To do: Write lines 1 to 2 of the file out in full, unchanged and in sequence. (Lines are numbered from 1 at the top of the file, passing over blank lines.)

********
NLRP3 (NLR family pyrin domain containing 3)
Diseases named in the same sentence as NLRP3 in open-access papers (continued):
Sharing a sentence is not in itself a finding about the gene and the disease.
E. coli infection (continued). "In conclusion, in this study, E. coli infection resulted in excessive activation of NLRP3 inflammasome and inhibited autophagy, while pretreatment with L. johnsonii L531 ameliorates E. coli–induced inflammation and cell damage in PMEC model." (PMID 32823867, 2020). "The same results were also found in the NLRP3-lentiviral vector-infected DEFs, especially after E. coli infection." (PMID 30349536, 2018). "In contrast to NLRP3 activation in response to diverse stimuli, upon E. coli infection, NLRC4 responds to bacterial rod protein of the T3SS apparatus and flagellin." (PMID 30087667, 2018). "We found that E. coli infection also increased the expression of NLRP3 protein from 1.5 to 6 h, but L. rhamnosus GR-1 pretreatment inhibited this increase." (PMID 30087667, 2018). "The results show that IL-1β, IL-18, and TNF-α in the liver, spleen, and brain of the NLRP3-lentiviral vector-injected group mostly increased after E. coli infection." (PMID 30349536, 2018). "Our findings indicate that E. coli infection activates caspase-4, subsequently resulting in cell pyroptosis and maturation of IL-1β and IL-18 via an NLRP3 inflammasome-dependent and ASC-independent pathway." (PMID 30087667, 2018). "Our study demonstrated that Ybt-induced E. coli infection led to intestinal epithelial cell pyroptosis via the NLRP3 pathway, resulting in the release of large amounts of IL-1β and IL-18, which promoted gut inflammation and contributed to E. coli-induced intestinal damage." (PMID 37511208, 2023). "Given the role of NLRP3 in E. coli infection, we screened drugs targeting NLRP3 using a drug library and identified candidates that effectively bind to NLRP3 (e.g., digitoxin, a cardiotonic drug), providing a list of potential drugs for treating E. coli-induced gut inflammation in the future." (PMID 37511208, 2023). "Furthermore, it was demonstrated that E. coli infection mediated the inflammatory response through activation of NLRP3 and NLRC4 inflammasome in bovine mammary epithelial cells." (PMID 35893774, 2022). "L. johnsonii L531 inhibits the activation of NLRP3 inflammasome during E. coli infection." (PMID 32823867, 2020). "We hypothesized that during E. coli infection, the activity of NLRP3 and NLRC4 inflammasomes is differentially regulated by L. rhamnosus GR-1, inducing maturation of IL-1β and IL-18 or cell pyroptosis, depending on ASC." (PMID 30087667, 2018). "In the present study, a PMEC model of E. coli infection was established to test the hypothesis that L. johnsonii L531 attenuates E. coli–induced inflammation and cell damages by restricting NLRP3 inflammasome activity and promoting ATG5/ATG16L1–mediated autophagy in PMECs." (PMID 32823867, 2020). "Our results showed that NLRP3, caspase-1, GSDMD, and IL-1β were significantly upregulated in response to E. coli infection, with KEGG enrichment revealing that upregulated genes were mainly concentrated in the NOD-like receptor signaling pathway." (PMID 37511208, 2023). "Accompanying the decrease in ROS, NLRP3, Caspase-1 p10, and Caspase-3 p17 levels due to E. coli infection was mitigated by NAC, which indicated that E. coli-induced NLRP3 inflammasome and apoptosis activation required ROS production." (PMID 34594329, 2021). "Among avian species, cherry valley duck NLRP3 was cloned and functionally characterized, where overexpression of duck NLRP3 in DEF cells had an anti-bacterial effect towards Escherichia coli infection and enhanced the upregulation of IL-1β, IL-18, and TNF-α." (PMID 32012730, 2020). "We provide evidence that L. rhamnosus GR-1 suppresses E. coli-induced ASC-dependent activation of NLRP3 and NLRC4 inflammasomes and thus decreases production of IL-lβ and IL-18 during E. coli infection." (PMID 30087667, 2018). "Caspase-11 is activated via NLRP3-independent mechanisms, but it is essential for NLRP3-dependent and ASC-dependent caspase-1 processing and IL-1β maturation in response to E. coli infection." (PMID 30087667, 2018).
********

NLRP3 (NLR family pyrin domain containing 3)
Diseases named in the same sentence as NLRP3 in open-access papers (continued):